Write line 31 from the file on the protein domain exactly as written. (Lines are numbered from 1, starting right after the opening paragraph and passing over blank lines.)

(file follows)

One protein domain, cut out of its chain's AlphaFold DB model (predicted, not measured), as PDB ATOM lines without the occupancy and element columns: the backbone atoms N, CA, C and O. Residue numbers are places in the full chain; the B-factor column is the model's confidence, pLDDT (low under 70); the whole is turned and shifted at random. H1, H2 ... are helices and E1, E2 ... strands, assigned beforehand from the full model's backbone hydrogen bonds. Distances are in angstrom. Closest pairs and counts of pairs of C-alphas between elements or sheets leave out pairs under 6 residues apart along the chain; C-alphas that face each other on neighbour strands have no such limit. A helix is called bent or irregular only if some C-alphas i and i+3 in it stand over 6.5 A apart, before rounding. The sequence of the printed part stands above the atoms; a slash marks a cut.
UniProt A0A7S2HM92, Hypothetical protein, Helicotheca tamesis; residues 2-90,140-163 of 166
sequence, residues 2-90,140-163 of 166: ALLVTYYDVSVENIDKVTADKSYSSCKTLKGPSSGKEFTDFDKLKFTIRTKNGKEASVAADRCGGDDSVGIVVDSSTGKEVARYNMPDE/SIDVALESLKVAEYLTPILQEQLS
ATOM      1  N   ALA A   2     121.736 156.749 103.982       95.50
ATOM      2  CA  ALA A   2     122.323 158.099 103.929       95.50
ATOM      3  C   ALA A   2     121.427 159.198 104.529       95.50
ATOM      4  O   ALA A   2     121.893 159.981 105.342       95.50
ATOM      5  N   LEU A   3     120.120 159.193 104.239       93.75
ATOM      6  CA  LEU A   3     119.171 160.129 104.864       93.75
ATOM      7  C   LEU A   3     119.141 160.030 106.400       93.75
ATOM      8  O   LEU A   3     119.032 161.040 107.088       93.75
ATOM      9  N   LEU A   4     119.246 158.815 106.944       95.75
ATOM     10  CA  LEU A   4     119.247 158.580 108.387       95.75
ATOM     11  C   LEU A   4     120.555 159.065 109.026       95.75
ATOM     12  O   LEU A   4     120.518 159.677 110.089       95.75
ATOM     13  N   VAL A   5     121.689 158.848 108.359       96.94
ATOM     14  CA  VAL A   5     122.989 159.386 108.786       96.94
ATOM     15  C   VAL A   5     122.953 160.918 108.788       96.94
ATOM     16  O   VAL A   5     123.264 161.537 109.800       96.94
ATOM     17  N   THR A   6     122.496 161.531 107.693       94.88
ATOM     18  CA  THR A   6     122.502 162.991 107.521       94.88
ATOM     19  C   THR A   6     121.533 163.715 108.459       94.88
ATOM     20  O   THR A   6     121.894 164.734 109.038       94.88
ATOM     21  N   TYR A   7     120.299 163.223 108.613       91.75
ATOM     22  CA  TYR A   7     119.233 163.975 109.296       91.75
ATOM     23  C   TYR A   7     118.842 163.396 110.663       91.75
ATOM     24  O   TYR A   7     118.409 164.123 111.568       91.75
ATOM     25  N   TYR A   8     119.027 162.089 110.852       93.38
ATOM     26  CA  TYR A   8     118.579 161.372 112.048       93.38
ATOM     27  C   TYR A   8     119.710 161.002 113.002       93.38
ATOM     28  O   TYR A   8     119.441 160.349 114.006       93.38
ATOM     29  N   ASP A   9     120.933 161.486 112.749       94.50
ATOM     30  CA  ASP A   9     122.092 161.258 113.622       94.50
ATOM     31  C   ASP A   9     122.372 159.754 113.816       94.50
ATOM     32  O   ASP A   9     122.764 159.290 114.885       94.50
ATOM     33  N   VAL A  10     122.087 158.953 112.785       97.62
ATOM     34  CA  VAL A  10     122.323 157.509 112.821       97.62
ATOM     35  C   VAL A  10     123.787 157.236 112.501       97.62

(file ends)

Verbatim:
ATOM     29  N   ASP A   9     120.933 161.486 112.749       94.50